MINOR v. HAPPERSETT REVISITED.
…the only time the US Supreme Court ever did define the class of persons who were POTUS eligible under Article 2 Section 1 was in Minor v. Happersett, 88 U.S. 162 (1874), wherein it was held:
“The Constitution does not, in words, say who shall be natural-born citizens. Resort must be had elsewhere to ascertain that. At common-law, with the nomenclature of which the framers of the Constitution were familiar, it was never doubted that all children born in a country of parents who were its citizens became themselves, upon their birth, citizens also. These were natives, or natural-born citizens, as distinguished from aliens or foreigners.” Minor v. Happersett, 88 U.S. 162, 168.
There’s a quote for you. It really exists. And it tells you exactly who are natural-born citizens; those born in the country of parents who are citizens. The words are plain-spoken and self-evident. There are two classes of persons discussed in the above quotation. Those born in the country of citizen parents were labeled by the Court as “natives or natural-born citizens”, but these were also further identified as being “distinguished from aliens or foreigners”. The distinction is crucial.
On one side are those who have no citizenship other than that of the United States… as distinguished from those on the polar opposite side who have absolutely no claim to citizenship in the United States; “These were natives, or natural-born citizens, as distinguished from aliens or foreigners.” Those who fall in between these two extremes make up a third class of persons whose citizenship status, the Court noted, was subject to doubt:
“Some authorities go further and include as citizens children born within the jurisdiction without reference to the citizenship of the parents. As to this class there have been doubts, but never as to the first.” Id. (Emphasis added.)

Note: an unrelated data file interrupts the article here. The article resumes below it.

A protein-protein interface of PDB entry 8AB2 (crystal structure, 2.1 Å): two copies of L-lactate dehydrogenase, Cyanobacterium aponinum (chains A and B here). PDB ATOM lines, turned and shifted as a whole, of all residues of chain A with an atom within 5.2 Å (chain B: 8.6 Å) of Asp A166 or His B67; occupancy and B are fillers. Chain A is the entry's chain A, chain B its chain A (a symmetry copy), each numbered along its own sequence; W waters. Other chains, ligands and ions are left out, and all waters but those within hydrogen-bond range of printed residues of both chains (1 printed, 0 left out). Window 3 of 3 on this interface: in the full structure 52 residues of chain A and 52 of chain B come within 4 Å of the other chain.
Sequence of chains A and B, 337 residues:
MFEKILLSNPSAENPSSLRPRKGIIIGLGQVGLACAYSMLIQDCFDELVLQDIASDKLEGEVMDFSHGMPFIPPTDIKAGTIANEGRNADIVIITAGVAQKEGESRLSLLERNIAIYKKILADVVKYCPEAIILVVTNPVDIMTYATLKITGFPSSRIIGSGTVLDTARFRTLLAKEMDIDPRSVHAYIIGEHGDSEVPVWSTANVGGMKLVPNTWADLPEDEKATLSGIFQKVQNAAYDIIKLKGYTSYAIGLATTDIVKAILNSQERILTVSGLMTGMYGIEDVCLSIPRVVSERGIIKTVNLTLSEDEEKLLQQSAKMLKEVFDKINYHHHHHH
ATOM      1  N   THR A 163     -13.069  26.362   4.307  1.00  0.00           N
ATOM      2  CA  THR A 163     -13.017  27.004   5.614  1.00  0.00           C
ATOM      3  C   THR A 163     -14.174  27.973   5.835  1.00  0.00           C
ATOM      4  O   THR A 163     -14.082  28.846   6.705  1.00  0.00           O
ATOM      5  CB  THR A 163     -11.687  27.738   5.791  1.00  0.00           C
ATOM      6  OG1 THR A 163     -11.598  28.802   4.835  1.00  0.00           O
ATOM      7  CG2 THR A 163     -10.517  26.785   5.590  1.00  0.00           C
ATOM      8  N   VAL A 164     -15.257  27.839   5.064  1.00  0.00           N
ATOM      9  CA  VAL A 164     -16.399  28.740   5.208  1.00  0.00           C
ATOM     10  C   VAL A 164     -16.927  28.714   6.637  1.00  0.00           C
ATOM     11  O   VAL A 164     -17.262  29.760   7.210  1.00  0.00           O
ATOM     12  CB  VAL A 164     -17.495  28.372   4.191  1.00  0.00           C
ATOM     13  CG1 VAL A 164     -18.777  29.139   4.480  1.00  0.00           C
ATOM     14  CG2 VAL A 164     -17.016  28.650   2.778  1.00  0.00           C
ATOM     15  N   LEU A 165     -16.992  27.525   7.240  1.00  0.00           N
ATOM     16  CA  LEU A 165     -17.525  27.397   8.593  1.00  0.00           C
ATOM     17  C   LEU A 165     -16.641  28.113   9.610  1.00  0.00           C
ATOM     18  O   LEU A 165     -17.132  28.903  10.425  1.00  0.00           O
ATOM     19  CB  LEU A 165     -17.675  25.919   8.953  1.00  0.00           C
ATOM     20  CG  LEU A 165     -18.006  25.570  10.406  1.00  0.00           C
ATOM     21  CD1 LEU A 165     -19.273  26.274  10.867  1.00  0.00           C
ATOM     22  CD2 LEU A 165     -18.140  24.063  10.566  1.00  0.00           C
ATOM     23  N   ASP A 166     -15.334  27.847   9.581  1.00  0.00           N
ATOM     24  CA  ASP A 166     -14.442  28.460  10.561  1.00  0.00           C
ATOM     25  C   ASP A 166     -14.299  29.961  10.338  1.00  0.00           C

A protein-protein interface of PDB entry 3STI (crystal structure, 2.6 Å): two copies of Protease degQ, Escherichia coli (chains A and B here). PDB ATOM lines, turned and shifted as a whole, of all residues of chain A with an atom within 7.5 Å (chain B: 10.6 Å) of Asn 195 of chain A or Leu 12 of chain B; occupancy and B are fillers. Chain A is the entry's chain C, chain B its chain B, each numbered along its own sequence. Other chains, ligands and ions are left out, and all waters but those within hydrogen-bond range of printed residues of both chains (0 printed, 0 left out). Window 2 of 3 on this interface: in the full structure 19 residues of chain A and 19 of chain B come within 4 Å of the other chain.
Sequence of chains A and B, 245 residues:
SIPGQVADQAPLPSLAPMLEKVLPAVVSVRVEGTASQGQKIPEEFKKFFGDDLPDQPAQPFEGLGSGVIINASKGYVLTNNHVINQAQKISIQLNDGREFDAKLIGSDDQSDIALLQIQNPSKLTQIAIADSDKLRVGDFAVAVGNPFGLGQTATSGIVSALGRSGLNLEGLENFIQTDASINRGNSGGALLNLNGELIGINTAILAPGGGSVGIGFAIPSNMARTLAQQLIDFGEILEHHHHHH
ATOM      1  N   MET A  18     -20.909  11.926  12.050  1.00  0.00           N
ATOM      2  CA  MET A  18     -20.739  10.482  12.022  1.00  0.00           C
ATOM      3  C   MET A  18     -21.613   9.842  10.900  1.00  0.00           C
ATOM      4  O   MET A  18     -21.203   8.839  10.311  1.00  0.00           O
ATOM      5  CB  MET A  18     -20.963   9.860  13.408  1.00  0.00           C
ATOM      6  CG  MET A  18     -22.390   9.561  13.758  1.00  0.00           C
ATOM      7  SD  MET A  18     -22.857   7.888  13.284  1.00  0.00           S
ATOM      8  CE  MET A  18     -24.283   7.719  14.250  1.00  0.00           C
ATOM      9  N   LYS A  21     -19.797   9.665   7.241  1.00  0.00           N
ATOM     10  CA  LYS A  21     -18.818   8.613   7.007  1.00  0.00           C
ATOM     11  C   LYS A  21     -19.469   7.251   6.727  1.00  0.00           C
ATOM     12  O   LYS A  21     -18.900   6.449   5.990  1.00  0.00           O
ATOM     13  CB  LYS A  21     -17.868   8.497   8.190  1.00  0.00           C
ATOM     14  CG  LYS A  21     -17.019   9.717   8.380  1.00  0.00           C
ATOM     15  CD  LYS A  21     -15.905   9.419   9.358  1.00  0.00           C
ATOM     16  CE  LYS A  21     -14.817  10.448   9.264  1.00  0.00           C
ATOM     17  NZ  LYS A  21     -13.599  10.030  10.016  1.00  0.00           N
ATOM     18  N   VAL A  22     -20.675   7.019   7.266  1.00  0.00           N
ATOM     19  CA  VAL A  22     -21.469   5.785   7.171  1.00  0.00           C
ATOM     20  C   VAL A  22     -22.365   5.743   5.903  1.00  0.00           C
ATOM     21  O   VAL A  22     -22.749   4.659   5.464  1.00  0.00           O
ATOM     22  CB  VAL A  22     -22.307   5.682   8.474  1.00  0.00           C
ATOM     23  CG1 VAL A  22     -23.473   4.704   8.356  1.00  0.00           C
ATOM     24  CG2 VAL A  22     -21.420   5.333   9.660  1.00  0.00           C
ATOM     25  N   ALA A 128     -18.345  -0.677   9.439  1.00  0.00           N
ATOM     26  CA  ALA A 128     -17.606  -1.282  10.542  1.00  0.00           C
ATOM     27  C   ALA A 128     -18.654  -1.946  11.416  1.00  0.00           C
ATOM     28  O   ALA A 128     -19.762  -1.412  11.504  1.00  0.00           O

Had this third class been contemplated as having any claim to being natural-born citizens, the distinction employed by the court would not make sense. The distinction was employed to more specifically identify the class of persons who were natural-born citizens under Article 2, Section 1, Clause 5. The two classes discussed are in direct polar opposition to each other. Had this distinction not been employed, it might be argued that those born in the country of one citizen parent were also natural-born. But the distinction leads to the necessary conclusion that the Court in Minor was identifying a two-citizen parent rule.
For example, a person born in the US to a British father and U.S. citizen mother would, at the time of the adoption of the Constitution (and at the time Minor v. Happersett was decided), be considered as a natural-born subject of the U.K. Whether this child would be, at his birth, a citizen under the 14th amendment, was left undecided by the Court in Minor. But let’s assume that the child was a U.S. citizen. Where does that child fit into the distinction offered by the Court in Minor? The child is not on either polar extreme, since the child was not exclusively a US citizen at birth, nor was the child exclusively a British subject at birth. He does not fit into the distinction.
By choosing two extremes – those who, at their birth, are nothing but U.S. citizens – “as distinguished from aliens or foreigners” – those who, at their birth, are in no way U.S. citizens – the Supreme Court in Minor provided the necessary criteria to properly discern their holding.
Nothing has been left open as to the Minor Court’s definition of a natural-born citizen. This is further made clear by the Court’s other – somewhat overlooked – federal citizenship holding: